Without further ado...
In Painting Juliana, Juliana is a character struggling through the breakdown of her marriage and watching her father decline due to the grips of Alzheimer's. In the book's acknowledgements, you mention your father "lost to the cruel storm of Alzheimer's". How personal was this story for you?
MLH: So incredibly personal. I began the book shortly after he died. It is a tribute to my dad and a way for the two of us to go on a healing journey together. He truly helped me write it; I sincerely believe that.
Your answer speaks volumes as to why this book touched me so much. So, I have to ask another question about Juliana. She discovers a kinship with her father through his old paintings. What made you choose this vehicle as a window into the soul of your characters?
MLH: From a writerly standpoint, Painting Juliana is written in the first person, which means everything that happens/seen/heard must happen through her eyes. Because the flashbacks in the book are her father's, I had to come up with a device so that Juliana could experience them. When her father's paintings come alive (via magical realism), it's not only visual in the sense, but her father goes into a trancelike state when she puts a paintbrush in his hand and he begins "narrating" the paintings. Voila!
MLH: Photographs. I'll send off for old magazines from the time period of my story. In Painting Juliana, the flashbacks happen from 1955 through the 80's. The Life magazines I got were invaluable! For example, the ads were priceless, because they gave me all sorts of knowledge about products being used at the time. I also found an old photo album at Goodwill one day that was stuffed with old black & white photos from the 60s. Sometimes, I'll even get funny things like cookbooks and child rearing manuals from the time period. Little things like that--who knows what things actually make it into the book or end up on the cutting room floor. I don't guess it especially matters—for me, it's just part of the process. I'll also hang out in coffee shops & listen to people's conversations & watch them move. Lots of things in Painting Juliana came from those types of interactions.
As a writer, I am curious what your writing process is. Do you outline and plot or do your characters lead you on a journey?
MLH: In the beginning, I write, write and write (too much, maybe?) on the character motivations, etc., making sure I know them completely from all angles, which helps story ideas gel in my head. Then, I get a bunch of note cards with plot points, affix them to my big bulletin board, and begin moving them around. I'm a huge "moving-around-er." After that, I jump in—writing scene, scene, scene. I understand there's a "formula" for the amount of scene versus exposition that's supposedly key to the storytelling process. Anyway—I absolutely let the characters lead me on a journey. Maybe this sounds weird, but the characters do things I never imagine they'd do—that happens while staying in the "spiritual mode" while writing. I meditate a lot.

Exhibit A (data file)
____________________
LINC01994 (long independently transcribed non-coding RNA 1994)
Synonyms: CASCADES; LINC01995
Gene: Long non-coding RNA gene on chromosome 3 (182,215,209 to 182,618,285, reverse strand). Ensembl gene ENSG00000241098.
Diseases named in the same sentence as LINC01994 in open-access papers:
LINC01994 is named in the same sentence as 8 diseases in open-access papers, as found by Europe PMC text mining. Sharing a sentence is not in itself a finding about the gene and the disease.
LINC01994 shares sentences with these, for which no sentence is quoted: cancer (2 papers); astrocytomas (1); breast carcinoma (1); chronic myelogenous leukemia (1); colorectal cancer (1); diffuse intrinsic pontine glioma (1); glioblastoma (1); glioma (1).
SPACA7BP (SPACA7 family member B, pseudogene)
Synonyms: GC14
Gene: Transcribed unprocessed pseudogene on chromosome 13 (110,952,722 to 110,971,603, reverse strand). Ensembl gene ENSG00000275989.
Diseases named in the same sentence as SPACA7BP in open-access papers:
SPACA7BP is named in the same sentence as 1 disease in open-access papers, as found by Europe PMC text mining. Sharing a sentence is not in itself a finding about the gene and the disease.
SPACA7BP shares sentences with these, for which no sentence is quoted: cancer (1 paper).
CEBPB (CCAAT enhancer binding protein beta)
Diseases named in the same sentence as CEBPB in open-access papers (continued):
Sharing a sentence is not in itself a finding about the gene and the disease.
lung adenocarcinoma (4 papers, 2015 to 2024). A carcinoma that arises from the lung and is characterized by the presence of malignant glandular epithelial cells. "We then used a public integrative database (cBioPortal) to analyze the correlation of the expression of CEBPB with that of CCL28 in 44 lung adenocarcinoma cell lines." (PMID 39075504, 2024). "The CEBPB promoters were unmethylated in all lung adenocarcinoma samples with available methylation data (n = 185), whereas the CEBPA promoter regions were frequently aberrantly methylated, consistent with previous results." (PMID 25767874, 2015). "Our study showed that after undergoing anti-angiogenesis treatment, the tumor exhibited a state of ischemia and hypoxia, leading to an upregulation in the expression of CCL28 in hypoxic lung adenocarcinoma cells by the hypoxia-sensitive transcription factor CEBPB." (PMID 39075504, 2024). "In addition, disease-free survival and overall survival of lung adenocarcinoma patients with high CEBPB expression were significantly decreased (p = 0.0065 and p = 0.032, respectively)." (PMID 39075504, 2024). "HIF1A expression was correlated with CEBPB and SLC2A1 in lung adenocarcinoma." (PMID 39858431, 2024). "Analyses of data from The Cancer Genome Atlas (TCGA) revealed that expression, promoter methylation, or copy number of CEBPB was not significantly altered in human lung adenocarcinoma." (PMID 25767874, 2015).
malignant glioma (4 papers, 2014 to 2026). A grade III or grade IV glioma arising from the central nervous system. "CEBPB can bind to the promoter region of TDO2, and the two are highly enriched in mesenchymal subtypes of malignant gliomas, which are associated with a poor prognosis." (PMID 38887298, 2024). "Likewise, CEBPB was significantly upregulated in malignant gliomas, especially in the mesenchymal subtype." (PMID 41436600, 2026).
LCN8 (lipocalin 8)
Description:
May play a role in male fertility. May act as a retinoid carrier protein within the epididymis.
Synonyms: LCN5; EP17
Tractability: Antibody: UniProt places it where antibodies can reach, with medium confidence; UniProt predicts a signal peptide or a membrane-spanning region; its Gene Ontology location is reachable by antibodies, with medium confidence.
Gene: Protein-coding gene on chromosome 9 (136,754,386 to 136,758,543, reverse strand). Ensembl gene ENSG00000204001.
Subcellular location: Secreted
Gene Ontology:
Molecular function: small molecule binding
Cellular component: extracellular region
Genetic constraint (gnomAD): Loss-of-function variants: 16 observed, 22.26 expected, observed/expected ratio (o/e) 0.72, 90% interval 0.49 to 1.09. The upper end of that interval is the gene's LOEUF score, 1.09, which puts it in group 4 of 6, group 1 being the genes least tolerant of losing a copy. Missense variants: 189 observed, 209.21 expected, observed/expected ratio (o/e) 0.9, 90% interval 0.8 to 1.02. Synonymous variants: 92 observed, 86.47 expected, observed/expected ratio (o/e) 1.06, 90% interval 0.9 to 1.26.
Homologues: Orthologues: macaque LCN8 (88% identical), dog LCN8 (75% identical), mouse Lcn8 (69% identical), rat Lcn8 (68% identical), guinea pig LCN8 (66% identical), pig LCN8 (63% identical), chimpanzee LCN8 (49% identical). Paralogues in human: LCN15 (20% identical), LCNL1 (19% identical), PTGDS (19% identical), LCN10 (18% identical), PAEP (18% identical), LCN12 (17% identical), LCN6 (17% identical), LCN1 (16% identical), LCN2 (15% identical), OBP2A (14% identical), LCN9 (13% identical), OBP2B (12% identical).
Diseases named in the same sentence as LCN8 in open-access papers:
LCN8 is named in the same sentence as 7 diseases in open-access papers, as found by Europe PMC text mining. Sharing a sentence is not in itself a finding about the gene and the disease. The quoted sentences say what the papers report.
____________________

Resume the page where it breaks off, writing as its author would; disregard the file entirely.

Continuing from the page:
It doesn't sound weird at all! So, I must ask... what writing project are you currently working on?
I was beginning a book entitled The Little Man Inside the Boy—a mystery that revolves around night terrors and the solving of the mystery through a past-life element. I'm a little stalled on that—it hasn't been coming to me, if you understand what I mean, and I'm sure you do!! People have been asking for more from Juliana, and I've come up with all sorts of ideas (watch out Oliver!) and my mind is also cogitating on Painting Juliana, The Screenplay.
I have to admit I’m partial to Juliana, but I’ll be in line to buy whatever you write next. Thanks so much for hanging out with me today—few things are better than loving a book and finding out the author is pretty darn amazing, too.
MLH: Thanks for having me!
Just a bit more...
Martha Louise Hunter has an English degree from the University of Texas. After writing magazine features, working in politics and owning homebuilding and interior design companies, she now has an estate jewelry collection, www.marthasjewelrycase.com. With four children between them, she and her husband, David live in Austin, Texas. This is her first novel.
Painting Juliana was awarded finalist in the Writers League of Texas Mainstream Fiction Contest.
For more information, please visit: www.marthalouisehunter.com.
You can also keep up with her at her blog, www.beingmarthalouisehunter.com.
And is it me, or does she remind you of Kathleen Turner circa Romancing the Stone. Joan Wilder, anyone? I so love that movie!
Happy Monday, all!